15 July 2008

Pramipexole Blues

This made front page news in the Chicago Tribune today:

Pramipexole is known more by its brand names Mirapex or Sifrol, and is used to treat Parkinson's Disease.

As explained in the Chicago Tribune story, Mirapex or Sifrol helps lessen the tremors brought about by Parkinson's. But there is a huge trade-off in some drug users --- unusual adverse effects. These unusual adverse effects are seldom mentioned, even in doctor's drug info books (see the image above taken from the Philippines' MIMS, our version of the PDR).

One unusual adverse effect is compulsive gambling.
Rothwell, who said she had never gambled and had been careful with her money before starting Mirapex, began compulsively spending $200 a day on scratch-off lottery tickets and making irrational purchases such as 100 tubes of lipstick. The habits escalated so rapidly, Rothwell said, that she ran through more than $70,000 in two years.

"It was night and day—there was another person there," said Rothwell of Westfield, N.Y., near Buffalo. "I was manic to the point where there was another person inside of me. I knew that I could not do anything about it, I had no control whatsoever, and I'm a control freak." [Chicago Tribune]

Drug manufacturers, of course, will reason out that the people affected comprise only a minority of the total number of people who take the medication.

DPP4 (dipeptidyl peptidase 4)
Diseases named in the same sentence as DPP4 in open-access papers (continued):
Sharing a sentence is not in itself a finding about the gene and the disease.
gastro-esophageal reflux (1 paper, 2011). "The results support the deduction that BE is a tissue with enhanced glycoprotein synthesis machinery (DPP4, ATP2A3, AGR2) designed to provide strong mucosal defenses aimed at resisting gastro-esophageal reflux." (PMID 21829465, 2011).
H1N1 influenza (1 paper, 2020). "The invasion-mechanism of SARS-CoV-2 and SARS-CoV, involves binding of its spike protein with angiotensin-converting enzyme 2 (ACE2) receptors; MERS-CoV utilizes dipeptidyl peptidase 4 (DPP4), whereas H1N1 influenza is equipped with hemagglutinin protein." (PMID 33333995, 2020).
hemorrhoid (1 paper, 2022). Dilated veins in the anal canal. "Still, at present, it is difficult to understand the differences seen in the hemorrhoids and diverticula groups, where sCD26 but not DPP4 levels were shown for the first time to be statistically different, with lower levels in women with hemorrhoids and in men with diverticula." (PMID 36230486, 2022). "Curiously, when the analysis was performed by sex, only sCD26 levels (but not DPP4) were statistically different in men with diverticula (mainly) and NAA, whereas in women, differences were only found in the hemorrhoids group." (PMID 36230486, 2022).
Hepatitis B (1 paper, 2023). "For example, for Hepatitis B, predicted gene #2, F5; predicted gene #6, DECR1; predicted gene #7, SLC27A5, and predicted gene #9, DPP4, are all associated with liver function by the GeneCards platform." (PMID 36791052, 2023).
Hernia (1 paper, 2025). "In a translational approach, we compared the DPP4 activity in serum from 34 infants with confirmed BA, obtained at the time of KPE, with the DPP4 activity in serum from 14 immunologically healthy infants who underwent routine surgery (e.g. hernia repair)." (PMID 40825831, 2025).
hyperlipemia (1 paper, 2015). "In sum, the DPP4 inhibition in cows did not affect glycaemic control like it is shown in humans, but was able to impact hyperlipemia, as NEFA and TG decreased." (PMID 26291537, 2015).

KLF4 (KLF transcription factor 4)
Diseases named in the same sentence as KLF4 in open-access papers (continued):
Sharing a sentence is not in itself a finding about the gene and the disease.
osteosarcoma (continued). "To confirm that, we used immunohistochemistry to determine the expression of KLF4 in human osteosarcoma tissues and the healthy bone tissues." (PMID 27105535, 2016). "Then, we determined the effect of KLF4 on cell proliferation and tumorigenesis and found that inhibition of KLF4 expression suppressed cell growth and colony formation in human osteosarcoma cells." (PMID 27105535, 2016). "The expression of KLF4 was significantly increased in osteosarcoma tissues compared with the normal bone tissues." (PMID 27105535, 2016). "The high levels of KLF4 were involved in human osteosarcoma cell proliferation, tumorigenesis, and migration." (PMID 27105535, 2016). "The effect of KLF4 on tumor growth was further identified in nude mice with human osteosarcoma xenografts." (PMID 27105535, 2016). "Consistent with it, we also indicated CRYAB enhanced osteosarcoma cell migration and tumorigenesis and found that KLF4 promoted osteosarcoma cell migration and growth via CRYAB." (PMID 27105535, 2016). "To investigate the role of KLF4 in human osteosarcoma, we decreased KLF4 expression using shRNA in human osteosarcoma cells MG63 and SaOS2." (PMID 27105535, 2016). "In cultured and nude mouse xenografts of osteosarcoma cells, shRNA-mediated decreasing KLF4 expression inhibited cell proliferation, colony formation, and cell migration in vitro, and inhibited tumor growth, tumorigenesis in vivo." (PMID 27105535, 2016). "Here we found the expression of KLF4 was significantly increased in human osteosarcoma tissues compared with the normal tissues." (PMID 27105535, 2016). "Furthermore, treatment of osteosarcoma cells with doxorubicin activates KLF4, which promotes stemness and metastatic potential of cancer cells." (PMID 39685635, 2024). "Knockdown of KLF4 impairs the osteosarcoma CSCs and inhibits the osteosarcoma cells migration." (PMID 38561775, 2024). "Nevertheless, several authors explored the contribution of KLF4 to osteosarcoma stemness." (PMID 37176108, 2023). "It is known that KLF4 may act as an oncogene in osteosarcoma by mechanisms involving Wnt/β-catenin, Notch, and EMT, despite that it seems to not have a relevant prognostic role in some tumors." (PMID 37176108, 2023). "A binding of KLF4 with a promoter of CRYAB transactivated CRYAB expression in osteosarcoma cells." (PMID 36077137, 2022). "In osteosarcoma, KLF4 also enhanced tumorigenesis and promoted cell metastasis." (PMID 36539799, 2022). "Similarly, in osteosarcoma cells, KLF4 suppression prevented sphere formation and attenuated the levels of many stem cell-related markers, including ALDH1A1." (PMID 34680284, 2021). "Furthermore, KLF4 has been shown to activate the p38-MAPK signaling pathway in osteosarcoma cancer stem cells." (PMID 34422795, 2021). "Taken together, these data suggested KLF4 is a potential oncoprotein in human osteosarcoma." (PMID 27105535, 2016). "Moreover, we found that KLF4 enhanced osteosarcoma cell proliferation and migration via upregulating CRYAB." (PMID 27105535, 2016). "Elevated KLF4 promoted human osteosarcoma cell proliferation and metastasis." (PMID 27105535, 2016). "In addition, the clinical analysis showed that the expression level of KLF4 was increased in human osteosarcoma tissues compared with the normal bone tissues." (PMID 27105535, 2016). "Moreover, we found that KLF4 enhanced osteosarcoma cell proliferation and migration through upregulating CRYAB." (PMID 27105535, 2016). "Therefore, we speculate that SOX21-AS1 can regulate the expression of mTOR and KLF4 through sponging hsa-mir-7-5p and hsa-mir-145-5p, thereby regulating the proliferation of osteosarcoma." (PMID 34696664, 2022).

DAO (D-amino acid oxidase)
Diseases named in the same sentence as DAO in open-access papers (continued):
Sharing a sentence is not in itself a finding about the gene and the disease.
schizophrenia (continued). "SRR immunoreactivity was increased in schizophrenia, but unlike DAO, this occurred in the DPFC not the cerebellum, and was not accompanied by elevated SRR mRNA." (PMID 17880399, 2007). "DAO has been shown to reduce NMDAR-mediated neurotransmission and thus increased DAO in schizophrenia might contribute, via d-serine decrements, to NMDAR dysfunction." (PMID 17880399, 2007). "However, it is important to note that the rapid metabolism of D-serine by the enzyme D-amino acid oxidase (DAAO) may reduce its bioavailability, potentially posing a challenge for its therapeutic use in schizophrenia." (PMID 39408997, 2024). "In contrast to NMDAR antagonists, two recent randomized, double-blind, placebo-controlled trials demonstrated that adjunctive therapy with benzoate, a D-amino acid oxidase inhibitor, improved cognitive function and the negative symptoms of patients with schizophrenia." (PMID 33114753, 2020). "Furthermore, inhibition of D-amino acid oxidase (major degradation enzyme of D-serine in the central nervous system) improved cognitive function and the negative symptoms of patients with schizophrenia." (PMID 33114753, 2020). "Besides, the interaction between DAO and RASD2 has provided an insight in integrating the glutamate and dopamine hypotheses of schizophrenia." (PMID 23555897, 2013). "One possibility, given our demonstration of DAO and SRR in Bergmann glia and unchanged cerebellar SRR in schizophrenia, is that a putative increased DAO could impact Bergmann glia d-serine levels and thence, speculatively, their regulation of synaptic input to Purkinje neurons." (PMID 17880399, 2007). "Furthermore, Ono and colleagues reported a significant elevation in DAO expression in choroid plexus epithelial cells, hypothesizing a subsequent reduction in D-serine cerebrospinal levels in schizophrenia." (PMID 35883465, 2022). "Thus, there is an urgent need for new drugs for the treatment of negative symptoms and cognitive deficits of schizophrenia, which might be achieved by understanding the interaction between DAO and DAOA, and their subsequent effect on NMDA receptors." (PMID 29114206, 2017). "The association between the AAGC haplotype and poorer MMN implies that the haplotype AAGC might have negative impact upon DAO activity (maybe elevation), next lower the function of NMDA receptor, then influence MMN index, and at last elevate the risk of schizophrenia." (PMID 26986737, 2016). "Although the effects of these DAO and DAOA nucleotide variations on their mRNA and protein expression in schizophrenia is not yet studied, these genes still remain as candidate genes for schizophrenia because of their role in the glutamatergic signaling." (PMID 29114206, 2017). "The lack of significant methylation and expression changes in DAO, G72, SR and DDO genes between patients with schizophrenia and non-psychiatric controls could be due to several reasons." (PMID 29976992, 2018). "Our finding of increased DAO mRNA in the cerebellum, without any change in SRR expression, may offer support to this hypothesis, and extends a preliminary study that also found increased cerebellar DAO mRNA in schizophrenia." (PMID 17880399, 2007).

Neurologists have long observed dramatic changes in the behavior of patients receiving treatment for Parkinson's disease, with some developing gambling problems, heightened sexual interest or compulsive spending and eating habits where there had previously been no sign of such disorders.

Now, the largest study ever conducted on the phenomenon has found that more than 13 percent of patients taking a particular class of drug called dopamine agonists, sold under brand names including Mirapex and Requip, suffer from at least one of four serious behavioral addictions. [Chicago Tribune]

Choosing the right medication for patients can be a difficult task for doctors, especially in cases when there are unusual side effects. It is almost certain that the affected patient will complain about these unwanted effects on their next visit.

Each patient behaves and reacts uniquely to medications. Scientific data always pepper us with statistical percentages in the hope that we become more informed, but in actual practice, it is really more of a burden. The challenge is to never run of ways of being creative in tailoring our treatment options.
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